Current flow direction -
Direct current (DC) -
Electrical system -
Ground conductor -
Ground fault – This happens when an ungrounded conductor (line wire) comes in contact with anything that is grounded, (i.e. motor winding touching case, or line wire of appliance touching the metal frame.)
Hot conductor – The ungrounded conductor. This is the conductor that has voltage. In a household, the wire color is black or red.
Kilowatt Hour (kWh) -
Neutral Conductor -
NM Cable -
Nominal voltage -
Higher voltage ratings of 125, 130, 230, and 250 volts are for switches, receptacles, bulbs, and certain loads. These ratings indicate the upper limit of voltage for a device or load to operate properly under normal conditions.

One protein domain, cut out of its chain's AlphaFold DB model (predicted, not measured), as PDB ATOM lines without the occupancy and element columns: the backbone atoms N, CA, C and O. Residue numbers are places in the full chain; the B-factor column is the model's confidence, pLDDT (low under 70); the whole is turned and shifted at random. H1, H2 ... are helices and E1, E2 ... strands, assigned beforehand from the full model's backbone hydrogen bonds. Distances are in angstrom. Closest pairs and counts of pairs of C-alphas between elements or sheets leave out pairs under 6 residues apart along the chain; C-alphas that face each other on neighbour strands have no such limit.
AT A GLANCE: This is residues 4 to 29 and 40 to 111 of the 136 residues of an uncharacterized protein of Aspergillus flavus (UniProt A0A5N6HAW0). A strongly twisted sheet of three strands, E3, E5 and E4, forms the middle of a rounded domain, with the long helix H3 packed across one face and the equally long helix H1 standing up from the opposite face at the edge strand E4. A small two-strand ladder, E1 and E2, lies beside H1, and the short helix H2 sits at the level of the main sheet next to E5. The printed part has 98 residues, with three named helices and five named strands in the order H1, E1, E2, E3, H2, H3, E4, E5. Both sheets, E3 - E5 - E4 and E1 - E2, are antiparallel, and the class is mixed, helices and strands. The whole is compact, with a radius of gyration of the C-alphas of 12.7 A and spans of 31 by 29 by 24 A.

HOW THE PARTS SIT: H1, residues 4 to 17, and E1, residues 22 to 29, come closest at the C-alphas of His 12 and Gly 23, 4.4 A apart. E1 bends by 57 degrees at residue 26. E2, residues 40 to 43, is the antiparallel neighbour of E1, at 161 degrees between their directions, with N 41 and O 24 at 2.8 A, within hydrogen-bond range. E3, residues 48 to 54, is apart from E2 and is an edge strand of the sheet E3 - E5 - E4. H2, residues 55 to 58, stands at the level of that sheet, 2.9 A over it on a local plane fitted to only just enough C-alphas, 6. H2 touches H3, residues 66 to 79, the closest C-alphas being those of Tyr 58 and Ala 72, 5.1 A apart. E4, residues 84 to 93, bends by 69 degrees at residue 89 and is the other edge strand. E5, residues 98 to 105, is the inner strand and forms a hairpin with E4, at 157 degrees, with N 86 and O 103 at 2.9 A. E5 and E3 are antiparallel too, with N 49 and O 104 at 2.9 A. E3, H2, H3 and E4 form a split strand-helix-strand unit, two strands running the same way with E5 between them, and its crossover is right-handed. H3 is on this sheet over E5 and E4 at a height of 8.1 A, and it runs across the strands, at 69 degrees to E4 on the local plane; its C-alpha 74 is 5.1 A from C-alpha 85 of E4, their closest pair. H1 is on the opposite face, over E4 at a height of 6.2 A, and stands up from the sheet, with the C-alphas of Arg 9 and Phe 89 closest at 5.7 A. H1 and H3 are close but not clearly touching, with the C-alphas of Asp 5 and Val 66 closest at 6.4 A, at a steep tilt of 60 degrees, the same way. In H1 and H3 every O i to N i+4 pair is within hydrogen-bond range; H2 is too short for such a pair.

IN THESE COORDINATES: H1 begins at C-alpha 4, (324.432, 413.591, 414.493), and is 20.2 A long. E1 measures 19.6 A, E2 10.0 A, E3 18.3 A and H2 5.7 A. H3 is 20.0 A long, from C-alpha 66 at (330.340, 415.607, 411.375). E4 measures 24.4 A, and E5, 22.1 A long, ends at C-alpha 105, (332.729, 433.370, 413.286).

Lower voltage ratings of 110 , 115, and 220 volts are for loads (appliances, motors, etc). These ratings indicate the lower limit of voltage for proper operation under normal conditions.
Open circuit -
Overload* – Operation of equipment in excess of normal, full-
Potential difference -
Qualified person* -
Voltage (Nominal) -
Voltage Drop -
(* Indicates NEC 2014 Article 100 Definitions)
Arc Fault -
Arc fault circuit interrupter (AFCI) – A circuit breaker that will also trip when it detects an abnormal arc.
Arc flash -
Alternating current (AC) – Current that travels in both directions. Residential and commercial power use AC.
Circuit breaker* -
Conductor – Materials that allow the flow of electrons easily, including silver, copper, gold, and aluminum. Electrical wires are mostly made of copper, some are made of aluminum.